Mad Quickies: Kinetic Hummingbird, Tabletop Whale, Charming Sea Dragons and More!
Howdy, you guys- I’ve got some fabulous Quickies for you. Here we go!
Our fearless leader, Surly Amy, was interviewed by Greta Christina. More Atheist Leaders Who Aren’t Dawkins or Harris: Amy Davis Roth.
Designer Eleanor Lutz has a molecular biology degree and uses her superpowers to create science illustrations at Tabletop Whale. Her specialty is animated infographics and they are wonderful. – via Charles D.
Using over 400 gears and geegaws, artist Derek Hugger’s latest kinetic sculpture mimics the flight of a hummingbird. Hugger even supplies woodworking plans so you can make your own! Video included or watch it below.
Research scientist Pradeep Mutalik explains how to create art with mathematics.
From the artist who does the webcomic “Superbitch”… The Cool Girl Trap: Or, Why Sexism in Tech Isn’t Going Away. by Kennedy Cooke-Garza – via Ethan
Artist Piper Thibodeau created beautiful sea dragons, part fish and part tree.
Czech Republic-based artist Anna Curlejova uses colored pencils to make jewelry. Lots more cool pieces at her Etsy store – via Courtney
@NicolePrints tweeted that Ernst Haeckel and his art were a very large reason why Darwin’s theories became popular. You know Haeckel; he’s this guy who did those lush illustrations. – via Amy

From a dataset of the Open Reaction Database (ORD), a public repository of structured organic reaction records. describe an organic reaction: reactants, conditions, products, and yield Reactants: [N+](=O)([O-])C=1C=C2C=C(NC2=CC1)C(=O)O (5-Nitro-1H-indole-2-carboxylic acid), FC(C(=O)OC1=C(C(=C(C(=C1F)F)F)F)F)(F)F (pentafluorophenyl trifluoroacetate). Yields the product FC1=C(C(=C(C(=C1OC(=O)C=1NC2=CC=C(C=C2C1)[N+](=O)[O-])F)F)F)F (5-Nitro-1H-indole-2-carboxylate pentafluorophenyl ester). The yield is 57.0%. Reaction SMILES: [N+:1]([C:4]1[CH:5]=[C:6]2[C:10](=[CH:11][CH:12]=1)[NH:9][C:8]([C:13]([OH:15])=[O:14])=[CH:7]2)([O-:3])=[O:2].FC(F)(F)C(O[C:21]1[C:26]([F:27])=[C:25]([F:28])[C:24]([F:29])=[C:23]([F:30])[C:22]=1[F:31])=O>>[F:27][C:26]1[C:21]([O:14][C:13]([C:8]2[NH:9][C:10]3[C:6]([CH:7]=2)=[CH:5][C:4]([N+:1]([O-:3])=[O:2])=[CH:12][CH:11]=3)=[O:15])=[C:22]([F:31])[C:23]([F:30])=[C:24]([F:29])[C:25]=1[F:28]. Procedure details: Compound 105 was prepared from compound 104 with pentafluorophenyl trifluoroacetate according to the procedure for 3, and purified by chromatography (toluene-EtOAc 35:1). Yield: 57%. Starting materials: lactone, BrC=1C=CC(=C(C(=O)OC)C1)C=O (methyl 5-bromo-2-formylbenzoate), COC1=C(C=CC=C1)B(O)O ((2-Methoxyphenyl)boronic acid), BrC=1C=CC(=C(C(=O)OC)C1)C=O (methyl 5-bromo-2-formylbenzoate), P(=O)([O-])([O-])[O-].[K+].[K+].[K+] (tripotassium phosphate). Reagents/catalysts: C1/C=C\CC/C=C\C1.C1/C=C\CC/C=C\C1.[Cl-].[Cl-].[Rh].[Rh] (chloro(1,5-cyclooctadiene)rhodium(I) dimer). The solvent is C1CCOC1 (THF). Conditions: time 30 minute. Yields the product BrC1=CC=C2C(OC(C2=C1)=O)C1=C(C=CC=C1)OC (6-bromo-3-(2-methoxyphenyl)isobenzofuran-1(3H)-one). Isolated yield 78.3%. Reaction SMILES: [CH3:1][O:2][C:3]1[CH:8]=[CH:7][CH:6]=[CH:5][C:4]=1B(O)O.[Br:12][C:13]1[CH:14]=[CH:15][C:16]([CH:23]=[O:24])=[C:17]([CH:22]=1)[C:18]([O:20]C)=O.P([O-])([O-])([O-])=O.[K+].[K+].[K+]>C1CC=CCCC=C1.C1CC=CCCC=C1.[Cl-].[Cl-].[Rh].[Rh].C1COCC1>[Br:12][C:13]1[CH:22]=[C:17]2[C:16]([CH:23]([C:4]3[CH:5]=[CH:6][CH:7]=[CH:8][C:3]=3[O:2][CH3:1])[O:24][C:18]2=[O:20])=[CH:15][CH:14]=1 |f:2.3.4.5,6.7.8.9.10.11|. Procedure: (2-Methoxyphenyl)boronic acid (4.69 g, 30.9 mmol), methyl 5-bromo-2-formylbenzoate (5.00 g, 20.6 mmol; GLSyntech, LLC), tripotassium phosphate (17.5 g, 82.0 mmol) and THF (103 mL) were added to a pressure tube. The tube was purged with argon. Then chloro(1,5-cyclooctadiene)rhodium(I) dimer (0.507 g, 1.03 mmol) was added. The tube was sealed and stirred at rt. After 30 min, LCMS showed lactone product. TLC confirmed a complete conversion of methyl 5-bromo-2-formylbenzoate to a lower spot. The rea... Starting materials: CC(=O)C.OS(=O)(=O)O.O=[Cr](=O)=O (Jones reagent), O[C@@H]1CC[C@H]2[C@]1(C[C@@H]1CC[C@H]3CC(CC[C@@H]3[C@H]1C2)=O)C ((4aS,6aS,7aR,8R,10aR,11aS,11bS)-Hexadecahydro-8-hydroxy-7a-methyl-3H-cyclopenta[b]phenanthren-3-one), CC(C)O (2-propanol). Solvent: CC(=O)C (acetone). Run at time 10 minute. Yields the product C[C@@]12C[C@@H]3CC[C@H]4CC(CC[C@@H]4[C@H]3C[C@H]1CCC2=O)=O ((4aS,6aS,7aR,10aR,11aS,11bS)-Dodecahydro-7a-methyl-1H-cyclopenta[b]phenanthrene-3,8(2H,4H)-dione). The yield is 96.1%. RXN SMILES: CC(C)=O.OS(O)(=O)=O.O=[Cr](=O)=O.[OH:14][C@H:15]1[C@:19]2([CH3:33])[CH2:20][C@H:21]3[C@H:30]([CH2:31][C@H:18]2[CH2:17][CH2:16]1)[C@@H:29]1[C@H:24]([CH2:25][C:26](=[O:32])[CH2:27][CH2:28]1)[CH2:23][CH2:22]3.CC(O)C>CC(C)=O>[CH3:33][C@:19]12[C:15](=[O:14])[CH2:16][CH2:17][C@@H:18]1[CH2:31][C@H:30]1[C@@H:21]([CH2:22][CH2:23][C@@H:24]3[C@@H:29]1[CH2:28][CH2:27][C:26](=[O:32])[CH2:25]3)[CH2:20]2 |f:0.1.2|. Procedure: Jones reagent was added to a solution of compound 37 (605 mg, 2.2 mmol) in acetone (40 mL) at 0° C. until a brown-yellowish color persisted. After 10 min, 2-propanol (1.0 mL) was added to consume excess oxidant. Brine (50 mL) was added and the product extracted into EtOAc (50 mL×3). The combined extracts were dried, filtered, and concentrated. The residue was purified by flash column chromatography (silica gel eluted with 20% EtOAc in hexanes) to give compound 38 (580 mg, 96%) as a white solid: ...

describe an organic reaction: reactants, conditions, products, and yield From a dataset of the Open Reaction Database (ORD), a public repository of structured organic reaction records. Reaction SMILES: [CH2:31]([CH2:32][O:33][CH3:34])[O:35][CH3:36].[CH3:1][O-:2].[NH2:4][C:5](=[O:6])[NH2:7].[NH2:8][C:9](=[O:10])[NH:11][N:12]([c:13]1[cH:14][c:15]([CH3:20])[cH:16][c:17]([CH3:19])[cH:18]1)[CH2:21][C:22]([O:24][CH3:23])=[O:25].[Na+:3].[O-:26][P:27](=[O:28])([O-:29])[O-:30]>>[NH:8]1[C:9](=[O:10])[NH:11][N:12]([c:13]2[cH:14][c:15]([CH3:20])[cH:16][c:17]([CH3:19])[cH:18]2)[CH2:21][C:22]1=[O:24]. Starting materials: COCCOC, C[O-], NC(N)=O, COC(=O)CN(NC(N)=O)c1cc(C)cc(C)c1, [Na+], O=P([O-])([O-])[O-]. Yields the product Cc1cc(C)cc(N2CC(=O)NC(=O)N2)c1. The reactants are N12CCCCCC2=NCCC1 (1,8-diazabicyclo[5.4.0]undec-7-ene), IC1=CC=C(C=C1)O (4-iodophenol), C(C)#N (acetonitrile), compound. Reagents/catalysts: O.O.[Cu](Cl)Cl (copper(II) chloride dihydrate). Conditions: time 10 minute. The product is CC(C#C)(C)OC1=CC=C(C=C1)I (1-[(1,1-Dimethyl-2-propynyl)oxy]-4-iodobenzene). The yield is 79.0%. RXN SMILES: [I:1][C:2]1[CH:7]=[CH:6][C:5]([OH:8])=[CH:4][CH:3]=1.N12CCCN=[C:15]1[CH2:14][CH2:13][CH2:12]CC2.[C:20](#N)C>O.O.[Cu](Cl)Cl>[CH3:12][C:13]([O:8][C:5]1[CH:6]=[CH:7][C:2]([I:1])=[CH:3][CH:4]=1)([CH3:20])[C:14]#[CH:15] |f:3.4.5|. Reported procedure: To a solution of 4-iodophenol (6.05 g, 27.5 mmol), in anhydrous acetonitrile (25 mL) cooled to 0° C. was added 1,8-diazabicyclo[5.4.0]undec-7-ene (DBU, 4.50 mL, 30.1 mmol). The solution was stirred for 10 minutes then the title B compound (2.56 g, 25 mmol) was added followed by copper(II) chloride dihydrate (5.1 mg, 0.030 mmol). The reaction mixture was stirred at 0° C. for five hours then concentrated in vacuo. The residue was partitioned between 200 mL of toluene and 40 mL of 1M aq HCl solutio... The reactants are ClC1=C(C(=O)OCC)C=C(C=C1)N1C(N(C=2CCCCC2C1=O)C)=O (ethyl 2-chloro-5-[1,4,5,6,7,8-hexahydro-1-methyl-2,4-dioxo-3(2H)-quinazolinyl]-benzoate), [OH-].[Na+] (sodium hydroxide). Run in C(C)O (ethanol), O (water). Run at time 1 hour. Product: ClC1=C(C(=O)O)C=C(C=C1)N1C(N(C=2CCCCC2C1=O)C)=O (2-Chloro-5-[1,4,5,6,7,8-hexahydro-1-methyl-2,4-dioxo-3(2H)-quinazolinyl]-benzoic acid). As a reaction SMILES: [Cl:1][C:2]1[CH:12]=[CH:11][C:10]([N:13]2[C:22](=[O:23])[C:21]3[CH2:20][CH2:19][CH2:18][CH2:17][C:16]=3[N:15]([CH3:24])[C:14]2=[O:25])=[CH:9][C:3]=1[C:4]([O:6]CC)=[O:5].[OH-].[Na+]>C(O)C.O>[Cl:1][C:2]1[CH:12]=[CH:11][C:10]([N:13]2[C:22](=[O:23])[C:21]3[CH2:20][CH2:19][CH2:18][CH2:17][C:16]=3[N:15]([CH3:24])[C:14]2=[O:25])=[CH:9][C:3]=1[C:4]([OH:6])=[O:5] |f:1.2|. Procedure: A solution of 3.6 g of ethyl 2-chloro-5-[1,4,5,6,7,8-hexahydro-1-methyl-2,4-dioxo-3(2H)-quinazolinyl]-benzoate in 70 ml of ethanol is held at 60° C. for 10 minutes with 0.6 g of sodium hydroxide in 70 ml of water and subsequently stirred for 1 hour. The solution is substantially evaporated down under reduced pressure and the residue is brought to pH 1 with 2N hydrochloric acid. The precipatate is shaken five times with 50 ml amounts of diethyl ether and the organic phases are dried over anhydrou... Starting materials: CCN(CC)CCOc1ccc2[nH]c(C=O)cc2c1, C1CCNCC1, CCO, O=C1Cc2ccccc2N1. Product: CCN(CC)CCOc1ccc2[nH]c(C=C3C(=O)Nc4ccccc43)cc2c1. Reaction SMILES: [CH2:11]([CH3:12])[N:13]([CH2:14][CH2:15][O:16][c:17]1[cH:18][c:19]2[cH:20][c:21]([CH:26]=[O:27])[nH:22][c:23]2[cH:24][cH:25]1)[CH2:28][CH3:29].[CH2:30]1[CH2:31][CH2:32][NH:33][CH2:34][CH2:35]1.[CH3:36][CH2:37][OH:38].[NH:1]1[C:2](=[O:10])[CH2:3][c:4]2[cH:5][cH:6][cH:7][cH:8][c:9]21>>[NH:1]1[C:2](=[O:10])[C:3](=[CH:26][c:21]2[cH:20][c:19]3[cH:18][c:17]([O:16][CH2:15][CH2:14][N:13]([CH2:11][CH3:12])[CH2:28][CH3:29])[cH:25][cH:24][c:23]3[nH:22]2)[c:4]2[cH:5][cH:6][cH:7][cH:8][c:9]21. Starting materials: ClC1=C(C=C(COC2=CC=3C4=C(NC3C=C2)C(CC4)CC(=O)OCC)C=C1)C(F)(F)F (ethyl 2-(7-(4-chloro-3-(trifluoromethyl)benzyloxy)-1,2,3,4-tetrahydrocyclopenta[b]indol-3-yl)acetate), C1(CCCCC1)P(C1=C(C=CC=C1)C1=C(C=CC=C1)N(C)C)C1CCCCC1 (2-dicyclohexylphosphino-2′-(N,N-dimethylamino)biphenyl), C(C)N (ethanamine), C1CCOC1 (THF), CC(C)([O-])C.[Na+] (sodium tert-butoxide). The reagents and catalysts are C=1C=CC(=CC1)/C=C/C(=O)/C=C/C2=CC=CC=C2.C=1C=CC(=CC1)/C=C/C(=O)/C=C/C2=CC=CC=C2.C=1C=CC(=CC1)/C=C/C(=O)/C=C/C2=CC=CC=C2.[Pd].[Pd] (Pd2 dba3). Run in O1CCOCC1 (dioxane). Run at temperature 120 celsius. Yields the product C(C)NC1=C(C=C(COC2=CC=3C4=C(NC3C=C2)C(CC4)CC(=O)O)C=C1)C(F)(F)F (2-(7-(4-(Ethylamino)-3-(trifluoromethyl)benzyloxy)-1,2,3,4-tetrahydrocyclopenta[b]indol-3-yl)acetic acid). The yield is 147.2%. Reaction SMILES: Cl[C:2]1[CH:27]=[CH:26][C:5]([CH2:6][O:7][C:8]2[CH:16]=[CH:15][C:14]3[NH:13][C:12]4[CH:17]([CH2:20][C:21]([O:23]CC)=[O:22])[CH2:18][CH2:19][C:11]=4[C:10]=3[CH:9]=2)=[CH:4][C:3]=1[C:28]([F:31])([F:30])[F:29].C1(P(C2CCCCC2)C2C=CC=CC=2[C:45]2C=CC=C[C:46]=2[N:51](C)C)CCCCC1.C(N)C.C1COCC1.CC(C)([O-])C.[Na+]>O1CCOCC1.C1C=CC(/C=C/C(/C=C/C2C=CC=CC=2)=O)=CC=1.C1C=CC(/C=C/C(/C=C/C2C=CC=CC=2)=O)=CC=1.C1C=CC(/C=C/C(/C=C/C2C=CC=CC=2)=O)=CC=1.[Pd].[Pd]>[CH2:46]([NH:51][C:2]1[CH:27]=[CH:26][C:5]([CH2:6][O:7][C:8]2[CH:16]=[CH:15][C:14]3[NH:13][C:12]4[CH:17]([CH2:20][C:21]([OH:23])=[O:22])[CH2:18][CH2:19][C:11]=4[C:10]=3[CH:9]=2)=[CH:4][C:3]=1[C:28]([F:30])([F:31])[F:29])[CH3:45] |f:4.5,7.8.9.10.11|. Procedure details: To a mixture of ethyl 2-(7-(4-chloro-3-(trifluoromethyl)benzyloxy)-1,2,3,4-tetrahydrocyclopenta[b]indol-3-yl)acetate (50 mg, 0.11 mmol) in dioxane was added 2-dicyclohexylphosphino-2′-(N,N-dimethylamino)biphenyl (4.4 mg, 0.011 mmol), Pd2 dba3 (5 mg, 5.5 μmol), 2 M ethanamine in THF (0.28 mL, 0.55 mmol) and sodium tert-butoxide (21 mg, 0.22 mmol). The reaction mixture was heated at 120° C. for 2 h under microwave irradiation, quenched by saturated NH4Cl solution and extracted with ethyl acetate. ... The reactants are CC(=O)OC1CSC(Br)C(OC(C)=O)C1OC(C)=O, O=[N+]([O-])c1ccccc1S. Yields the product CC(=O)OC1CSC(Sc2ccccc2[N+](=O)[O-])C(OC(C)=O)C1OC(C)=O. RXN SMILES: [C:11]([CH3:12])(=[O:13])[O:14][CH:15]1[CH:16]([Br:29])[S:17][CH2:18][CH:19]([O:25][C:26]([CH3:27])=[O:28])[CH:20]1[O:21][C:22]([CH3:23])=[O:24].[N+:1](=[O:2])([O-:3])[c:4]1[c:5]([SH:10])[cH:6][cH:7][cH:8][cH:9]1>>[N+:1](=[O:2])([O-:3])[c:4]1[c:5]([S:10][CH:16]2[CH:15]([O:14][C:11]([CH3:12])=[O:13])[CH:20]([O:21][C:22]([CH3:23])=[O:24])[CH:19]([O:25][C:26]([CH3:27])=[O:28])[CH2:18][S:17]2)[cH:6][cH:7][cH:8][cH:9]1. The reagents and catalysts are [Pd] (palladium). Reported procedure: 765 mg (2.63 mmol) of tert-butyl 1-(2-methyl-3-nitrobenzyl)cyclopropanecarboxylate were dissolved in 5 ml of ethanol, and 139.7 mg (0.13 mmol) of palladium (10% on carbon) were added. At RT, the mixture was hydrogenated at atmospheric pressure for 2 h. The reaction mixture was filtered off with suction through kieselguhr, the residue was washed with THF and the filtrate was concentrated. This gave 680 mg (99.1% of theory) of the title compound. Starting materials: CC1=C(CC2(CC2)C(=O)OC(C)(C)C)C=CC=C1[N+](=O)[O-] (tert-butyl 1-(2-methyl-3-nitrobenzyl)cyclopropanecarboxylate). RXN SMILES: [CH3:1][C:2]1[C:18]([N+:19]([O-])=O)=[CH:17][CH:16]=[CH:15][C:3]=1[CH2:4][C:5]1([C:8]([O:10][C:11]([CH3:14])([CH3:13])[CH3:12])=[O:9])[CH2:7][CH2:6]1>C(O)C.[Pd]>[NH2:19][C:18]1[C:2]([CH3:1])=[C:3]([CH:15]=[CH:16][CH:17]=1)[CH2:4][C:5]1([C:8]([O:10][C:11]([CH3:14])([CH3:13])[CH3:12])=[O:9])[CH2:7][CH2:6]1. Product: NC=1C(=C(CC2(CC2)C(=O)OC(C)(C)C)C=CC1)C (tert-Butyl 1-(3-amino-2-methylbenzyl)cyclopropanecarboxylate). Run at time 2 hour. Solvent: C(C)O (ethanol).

Melt stress and depression with PAUSE, a minimalist relaxation app. – also via Amy
Mattel hired women to design these action figures for girls. And it’s about damn time.
This is really quite something. A ‘Star Trek’ Dream, Spread From Upstate New York. – via Critical Dragon
Kinetic sculpture by Derek Hugger
from the page
Colibri is a wooden kinetic sculpture that simulates the motion of a hummingbird in flight. Every element of motion has been completely mechanized, from the beating wings to the flaring tail. Intricate systems of linkages and cams bring the sculpture to life with a continuous flow of meticulously timed articulations. As each mechanism has been linked to the next, Colibri cycles through its complete range of motions by the simple turn of a crank.
This project is my eighth woodworking design project and is by far the most complex project I’ve done so far. From start to finish, Colibri took me about 700 hours.
Featured image is by Frank A. Farris.